Since you're not there to kick lap times, you can focus on improving other riding style

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    That's the way to go to drastically improve yourself. Always back to basics

    Quote Originally Posted by ZarcoChamp View Post
    I've had the opportunity to use a stock ktm 390 duke which I often used for smaller GoKart track, around 1.2km long, no straight.
    I agree you don't need all the bling to make it work. What I found is that it helped me a lot for fitness & endurance since there's no straight, always need to flick the bike left right. Now I'm bringing the v4 to the same smaller tracks, lots of throttle control, nice practice to go as low as elbow down
    Since you're not there to kick lap times, you can focus on improving other riding style

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    Love mine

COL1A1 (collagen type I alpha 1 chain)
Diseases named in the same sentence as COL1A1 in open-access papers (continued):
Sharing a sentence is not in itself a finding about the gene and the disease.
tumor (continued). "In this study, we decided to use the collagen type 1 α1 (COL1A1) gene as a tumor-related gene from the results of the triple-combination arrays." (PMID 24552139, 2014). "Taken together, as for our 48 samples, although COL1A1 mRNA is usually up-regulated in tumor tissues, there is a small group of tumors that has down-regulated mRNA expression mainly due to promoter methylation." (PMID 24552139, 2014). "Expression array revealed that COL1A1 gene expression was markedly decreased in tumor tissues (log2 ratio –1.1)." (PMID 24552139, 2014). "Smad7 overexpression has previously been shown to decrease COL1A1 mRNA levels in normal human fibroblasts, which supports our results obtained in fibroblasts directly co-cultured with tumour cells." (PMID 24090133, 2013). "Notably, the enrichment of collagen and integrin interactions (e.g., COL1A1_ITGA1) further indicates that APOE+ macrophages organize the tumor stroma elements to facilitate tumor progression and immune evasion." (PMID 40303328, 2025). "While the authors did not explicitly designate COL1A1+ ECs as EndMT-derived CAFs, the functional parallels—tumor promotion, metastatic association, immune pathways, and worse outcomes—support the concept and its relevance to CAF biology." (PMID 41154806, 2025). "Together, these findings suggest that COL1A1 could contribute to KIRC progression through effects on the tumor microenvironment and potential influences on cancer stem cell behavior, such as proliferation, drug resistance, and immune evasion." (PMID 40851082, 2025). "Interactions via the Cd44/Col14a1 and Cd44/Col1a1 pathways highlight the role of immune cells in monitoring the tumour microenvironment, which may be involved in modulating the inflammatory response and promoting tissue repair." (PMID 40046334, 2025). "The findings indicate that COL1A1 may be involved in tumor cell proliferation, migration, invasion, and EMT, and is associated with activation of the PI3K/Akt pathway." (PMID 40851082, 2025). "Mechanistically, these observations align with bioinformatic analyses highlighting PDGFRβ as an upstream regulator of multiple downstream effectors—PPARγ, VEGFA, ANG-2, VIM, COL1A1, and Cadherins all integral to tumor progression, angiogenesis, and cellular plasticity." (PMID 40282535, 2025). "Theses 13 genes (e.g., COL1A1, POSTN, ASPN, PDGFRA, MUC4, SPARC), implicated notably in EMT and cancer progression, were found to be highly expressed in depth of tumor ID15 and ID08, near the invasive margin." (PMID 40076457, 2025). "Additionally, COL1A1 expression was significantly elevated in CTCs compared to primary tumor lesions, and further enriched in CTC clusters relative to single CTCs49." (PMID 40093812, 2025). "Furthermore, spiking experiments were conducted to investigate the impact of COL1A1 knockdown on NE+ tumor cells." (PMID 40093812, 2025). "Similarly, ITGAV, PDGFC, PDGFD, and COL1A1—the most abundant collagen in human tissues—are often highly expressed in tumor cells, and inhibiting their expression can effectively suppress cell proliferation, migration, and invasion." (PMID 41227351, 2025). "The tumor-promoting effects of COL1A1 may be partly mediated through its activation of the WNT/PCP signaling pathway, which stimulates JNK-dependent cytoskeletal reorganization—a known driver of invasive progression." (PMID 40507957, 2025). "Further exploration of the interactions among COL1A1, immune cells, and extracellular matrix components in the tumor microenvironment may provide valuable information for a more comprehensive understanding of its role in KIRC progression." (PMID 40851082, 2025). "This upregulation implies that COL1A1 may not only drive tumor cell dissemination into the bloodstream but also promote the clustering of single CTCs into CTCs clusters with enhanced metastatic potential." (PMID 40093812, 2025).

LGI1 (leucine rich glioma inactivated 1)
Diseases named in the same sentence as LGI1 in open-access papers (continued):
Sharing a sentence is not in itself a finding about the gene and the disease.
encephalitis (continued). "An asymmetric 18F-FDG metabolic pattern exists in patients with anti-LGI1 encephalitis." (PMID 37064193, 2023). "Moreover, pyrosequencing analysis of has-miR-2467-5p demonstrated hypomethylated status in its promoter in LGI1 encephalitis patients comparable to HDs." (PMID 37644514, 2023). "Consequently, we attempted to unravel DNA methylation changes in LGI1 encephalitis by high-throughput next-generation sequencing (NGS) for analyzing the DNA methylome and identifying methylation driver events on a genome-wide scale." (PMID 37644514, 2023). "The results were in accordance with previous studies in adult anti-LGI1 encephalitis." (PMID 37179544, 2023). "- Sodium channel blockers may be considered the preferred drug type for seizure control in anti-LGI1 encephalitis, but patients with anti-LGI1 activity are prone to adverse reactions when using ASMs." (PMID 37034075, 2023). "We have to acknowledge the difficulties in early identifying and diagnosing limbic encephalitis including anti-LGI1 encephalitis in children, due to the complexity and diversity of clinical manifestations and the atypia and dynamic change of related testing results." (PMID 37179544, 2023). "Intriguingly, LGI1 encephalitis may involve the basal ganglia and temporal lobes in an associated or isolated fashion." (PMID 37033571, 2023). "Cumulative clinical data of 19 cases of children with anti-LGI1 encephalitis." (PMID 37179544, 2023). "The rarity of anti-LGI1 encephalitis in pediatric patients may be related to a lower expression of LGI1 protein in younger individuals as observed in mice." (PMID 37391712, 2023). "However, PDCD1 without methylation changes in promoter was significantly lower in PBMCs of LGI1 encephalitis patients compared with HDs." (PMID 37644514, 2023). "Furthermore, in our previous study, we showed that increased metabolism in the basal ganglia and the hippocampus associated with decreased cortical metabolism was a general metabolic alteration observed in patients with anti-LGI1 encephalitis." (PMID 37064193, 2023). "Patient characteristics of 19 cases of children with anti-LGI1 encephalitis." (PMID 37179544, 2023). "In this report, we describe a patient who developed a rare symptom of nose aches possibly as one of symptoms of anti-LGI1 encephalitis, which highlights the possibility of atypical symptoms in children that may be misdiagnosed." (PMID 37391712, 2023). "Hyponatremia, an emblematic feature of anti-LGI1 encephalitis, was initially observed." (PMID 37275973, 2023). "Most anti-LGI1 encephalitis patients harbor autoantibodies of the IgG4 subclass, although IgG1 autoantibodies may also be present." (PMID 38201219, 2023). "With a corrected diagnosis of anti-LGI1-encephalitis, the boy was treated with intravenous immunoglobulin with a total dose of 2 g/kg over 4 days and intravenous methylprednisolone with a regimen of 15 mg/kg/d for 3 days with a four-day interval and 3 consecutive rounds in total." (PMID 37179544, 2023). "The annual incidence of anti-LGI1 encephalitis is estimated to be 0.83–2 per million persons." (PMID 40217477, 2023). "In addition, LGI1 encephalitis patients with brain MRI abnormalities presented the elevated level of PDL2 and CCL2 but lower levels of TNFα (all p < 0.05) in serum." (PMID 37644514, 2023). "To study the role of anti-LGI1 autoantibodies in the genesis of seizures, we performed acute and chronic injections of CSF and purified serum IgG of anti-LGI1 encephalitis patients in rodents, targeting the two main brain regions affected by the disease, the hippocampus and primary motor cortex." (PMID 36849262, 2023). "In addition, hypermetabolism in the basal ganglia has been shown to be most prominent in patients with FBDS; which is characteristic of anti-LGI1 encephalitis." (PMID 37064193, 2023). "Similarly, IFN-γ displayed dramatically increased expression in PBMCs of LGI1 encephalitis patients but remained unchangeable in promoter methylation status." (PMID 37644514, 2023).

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    We have a guy up here with an indoor go kart track who lets guys ride/race minis. Up until a couple of years ago most of the guys rode the 125/140 Chinese minis. Rode/raced for a couple of winter seasons (our winters are 4-5 months long). Loved it. Brought me back to my ice racing days on a 1/16 mile oval. At 55 I was having a blast banging handlebars with the 20 somethings. Rode dirt track style and was backing it in in all the corners. Best part for me was we rode starting at midnight (20 years on night shift) till 3/4 in the morning. It was so great not having to dust off the cobwebs getting back on the bike in the spring. It was also excellent training for using your eyes as most of the corners you just about had to be looking backwards to see the exits if you wanted to do fast laps. The fast guys (of which I was happy to say I was one) lapped the track a second or more under the lap record of the owner on a 4 cycle race kart. Now that I have my Tuono, I may have to wipe the dust off the little bugger and go back. Best rider training I've done.

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    These are RS50's outfit with 125 motors, at our local kart track. It is super tight and i am learning a ton and really improving my skills. I am sure the next time I go out on a full size track i will be a lot more confident!